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486 POLITICAL ESSAY ON THE [noon v.
in Mexico; but very considerable progress
can. xn.] KINGDOM OF NEW SPAIN. 489
getation affords the most precious productions **, and where the workman may choose at will the accidents of colour and form among the roots, the medullary prolongations of the wood, and the kernels of fruits, these toys of the Indians may one day become an important article of exportation for Europe. We know what large sums of money this species of industry brings in to the inhabitants of Nuremberg, and the mountaineers of Berchtolsgaden, and the Tyrol,'who however, can only use in the manufacture of boxes, spoons, and children’s toys, pine, cherry, and walnut-tree wood. The Americans of the United States send to the island of Cuba, and the other West India Islands, large cargoes of furniture, for which they get the woodchiefly from the Spanish colonies. This branch of industry will pass into the hands of the Mexicans, when, excited by a noble emulation, they shall begin to derive advantage from the productions of their own soil.
\Ve have hitherto spoken of the agriculture, the mines, and the manufactures, as the three principal_ sources of the commerce of New Spain. It remains for us to exhibit a view of the exchanges which are carried on with
* Swietenia Cedrela and Caesalpinia wood; trunks of Desmanthus and Mimosa, of which the heart is a red, approaching to black.
490 POLITICAL ESSAY ON THE [BOOK v.
the interior, the mother country, and with other parts of the New Continent. Thus we shall successively treat of the interior commerce, which transmits the superfluous produce of one Mexican province to another; of the foreign commerce with'America, Europe, and Asia; and the influence of these three branches of commerce on the public prosperity, and the augmentation of the national wealth. We shall not repeat the just complaints respecting the restriction of‘ commerce, and the prohibitory system, which serve for basis to the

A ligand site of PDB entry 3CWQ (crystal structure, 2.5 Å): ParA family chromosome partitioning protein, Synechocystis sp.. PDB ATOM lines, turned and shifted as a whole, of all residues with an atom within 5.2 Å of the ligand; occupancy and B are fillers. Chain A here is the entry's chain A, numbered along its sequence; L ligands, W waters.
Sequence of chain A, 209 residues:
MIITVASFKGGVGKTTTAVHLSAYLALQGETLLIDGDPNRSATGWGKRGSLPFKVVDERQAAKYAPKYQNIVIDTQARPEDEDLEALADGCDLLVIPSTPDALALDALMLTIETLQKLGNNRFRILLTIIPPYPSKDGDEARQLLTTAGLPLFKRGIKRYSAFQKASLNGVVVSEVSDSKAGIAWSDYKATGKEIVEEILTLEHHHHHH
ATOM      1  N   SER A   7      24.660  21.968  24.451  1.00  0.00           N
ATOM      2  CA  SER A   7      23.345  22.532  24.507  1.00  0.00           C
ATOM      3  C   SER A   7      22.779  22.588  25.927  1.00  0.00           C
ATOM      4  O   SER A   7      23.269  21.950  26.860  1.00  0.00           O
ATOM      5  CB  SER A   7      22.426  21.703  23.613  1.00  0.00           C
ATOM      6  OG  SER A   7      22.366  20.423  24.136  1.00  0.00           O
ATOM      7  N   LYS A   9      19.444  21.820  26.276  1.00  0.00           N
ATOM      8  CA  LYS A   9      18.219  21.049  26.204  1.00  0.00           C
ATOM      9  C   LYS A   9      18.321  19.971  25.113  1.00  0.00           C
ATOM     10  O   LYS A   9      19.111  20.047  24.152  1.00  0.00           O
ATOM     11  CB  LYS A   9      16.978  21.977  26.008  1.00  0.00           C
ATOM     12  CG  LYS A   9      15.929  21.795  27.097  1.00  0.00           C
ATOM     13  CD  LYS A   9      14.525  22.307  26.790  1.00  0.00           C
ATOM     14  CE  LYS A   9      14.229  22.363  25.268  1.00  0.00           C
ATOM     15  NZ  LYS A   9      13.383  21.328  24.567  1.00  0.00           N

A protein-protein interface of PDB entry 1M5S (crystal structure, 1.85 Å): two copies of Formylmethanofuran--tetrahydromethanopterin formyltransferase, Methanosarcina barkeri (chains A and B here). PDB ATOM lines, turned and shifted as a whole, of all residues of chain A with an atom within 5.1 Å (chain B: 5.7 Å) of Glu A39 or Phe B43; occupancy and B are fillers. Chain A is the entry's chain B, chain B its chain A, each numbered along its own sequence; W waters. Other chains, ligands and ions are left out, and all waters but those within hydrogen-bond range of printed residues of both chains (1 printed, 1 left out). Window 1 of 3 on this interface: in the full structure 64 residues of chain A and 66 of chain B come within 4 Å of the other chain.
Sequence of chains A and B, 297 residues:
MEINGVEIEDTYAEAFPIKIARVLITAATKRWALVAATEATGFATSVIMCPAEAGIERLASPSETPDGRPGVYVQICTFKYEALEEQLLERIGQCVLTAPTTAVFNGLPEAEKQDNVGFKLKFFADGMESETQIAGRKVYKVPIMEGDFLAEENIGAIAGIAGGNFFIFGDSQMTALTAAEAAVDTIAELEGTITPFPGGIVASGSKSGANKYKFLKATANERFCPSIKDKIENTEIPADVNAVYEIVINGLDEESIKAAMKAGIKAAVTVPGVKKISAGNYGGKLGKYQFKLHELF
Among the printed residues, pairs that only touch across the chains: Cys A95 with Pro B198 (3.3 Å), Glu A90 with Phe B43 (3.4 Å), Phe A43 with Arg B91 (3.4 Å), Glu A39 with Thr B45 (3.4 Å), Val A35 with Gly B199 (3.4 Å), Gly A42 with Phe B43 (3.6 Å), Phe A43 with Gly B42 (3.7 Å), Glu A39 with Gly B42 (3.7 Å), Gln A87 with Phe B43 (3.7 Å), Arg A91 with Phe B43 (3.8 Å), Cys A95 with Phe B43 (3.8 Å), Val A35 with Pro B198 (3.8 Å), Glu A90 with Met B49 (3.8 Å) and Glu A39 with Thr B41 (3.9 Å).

colonial legislation of Europe. It would be
diflicult to add to what has been already said on that subject, at a time when the great problems of political economy occupy the mind of every man. Instead of attacking principles, whose falsity and injustice are universally acknowledged, we shall confine ourselves to the collection of facts, and to the proving of what importance the commercial relations of Mexico with Europe may become, when they shall be freed from the fetters of an odious monopoly, disadvantageous even to the mother country.
The interior commerce comprehends both the
carriage of produce and goods into the inte
rior of the country, and the coasting along
the shore‘ of the Atlantic and Pacific Oceans. This commerce is not enlivened by an in
can. x1r.] KINGDOM OF NEW SPAIN. 491
terior navigation on rivers or artificial canals; for, like Persia, the greatest part of New Spain is in want of navigable rivers. The Rio del Norte, which from its breadth hardly yields to the Mississipi, flows through regions susceptible of the highest cultivation, but which in their present state exhibit nothing but a vast desert. This great river has no greater influence on the activity of the inland trade, than the Missouri, the Cassiquiare, and the Ucayale, which run through the savannahs and uninhabited forests of North America. In Mexico, between the 16° and 23° of latitude, the part of the country where the population is most concentrated, the Rio de Santiago alone, can be rendered navigable at a moderate expence. The length of its course*, equals that of the Elbe and the Rhone. It fertilizes the table lands of Lerma, Salamanca, and Selaya, and might serve for the conveyance of flour from the intendancies of Mexico. and Guanaxuato, towards the western coast. We have already proved’r, that if, on the one hand, we must renounce the project of establishing an inland navigation between the capital and the port of Tampico, on the other, it would be very easy to cut canals in the valley of Mexico,
_ * The Rio Santiago, the old Rio Tololotlan, is more than
from the most northern point, the village of
The communications with Europe and Asia,
two seas, is distant in a straight line from
Vera Cruz 69 leagues, 66 from Acapulco,